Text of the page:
Walking with a friend one day, Jerrie Poindexter Bates stopped and snapped a photo of an interesting shadow that had fallen on a tree trunk.
“She was so startled,” Bates recalled. “She said, ‘How did you see that? I would have just walked right past.’”
Capturing those images, moments of beauty – small and large – that may otherwise be taken for granted, is at the heart of the photographer’s current social media project.
Known as a 365 project, Bates committed Jan. 1 to take one iPhone photo a day for a year.
Bates posts her creations on Instagram with the hashtag #366project (it’s a leap year), and, since she’s focused her efforts on revealing the beauty of the North Carolina foothills, her captions also include the hashtag #ncfoothills.
As of today (Sunday) she’s on photo number 246/366.
Through the project, Bates hopes to trigger meaningful experiences for others.
“We just don’t think about it, but beauty is all around us,” she said.
“To me photography is a way to communicate something I see, something somebody might walk past, that makes someone take a pause and say ‘oh wow!’ It’s a really good feeling.”
Bates is no teenybopper unhealthily attached to her cell phone.
In fact, she’s generally not a fan of social media.
But she is an avid photographer.
She was given an instamatic camera at the age of 12 or 13 and has been hooked ever since.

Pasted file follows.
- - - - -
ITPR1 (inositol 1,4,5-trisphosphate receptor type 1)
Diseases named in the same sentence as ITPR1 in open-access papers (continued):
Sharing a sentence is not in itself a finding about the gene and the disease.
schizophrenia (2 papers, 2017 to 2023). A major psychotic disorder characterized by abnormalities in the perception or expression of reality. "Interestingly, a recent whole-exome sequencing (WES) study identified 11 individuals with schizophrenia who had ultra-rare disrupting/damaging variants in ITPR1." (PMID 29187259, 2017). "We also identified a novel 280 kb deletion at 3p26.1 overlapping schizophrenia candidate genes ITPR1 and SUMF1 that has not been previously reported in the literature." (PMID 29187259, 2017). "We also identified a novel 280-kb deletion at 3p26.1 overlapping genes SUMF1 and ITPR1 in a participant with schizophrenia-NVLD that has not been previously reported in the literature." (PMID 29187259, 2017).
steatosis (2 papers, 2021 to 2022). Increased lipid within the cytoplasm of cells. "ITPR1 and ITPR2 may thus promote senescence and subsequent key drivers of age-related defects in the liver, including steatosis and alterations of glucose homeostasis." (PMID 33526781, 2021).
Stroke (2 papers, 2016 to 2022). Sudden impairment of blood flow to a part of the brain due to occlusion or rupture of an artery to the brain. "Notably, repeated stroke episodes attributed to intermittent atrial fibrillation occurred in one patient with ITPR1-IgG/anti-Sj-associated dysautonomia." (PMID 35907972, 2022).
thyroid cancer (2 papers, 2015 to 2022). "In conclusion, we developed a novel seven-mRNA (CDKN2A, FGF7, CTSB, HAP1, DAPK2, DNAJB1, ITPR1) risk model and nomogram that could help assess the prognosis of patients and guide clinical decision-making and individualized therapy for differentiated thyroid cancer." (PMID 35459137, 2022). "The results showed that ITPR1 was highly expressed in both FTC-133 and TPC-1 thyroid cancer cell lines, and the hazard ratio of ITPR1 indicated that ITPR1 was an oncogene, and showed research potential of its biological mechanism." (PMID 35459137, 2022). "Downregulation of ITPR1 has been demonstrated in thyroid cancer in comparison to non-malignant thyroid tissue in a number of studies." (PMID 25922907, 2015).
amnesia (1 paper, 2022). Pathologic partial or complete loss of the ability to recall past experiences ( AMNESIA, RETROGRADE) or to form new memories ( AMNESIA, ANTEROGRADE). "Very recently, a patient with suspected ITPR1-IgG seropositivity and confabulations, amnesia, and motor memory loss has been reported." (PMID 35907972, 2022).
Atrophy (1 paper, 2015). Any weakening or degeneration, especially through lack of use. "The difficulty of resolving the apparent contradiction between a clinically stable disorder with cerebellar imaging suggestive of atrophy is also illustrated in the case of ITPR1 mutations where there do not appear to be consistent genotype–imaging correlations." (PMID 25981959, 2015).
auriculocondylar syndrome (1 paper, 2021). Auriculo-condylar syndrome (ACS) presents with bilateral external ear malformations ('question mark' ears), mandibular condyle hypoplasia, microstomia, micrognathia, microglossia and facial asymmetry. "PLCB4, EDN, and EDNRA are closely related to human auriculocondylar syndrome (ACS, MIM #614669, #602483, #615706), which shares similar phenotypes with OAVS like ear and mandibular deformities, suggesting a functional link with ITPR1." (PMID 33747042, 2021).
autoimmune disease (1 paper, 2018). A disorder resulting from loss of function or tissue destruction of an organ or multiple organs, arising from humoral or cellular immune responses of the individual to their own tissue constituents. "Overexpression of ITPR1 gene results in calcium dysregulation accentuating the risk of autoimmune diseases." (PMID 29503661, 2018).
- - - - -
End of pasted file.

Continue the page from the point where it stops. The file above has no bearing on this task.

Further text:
“I would make money from priming tobacco or household chores and spend it all on rock albums and film,” said the Yadkin County native.
At one point the beloved hobby became a profession.
“I did have a photography studio,” and would shoot weddings and studio portraits. “I hated it,” she said. “It sucked the joy out of my hobby.”
A few years ago, a friend encouraged Bates to try Instagram.
She was hesitant at first, but gave it a shot when told that the platform was a way to connect and share with others with a similar passion for photography and became active in the community.
One woman she followed was involved with a 365 project.
“Every day I couldn’t wait to see what she posted,” Bates said, and decided to start her own, choosing to focus the scope of the project to images of nature found in Yadkin, Stokes, Surry and Forsyth counties.
“Throughout my life, photography and nature, the outdoors, has been my go-to,” she said. “Those are my happy places.”
The Foothills region both provides a lot of options and is near to where she lives, but more importantly, is near to her heart.
“I just thought, we live in such a beautiful place,” said Bates, who has lived in all four of those counties.
While visitors to locations such as Pilot Mountain State Park are drawn to its beauty, “most of the natives kind of take those things for granted.”
She captures the impressive, sweeping landscapes – Pilot is a favorite – but also finds beauty in the more mundane features of the local landscape.
She recalled photographing a garden spider’s zig-zag writing on the web.
“That web just stopped me in my tracks. I thought, ‘That will be today’s picture,’” she said.
Keeping up with a photo-a-day requires a particular kind of attention.
“It’s harder than I thought,” Bates admitted. “This project has been a fun experiment to me just to make myself go out and find that beauty.”
Bates said the response from the Instagram community has been positive.
She has an international following, having been featured on hubs, such as The Nature Conservancy in North Carolina, which has more than 14,000 followers.
One man who follows Bates’s account is deployed in the Middle East and the photos provide him a daily connection with home.
“It’s really, really rewarding,” she said.
Reach Terri Flagg at 415-4734.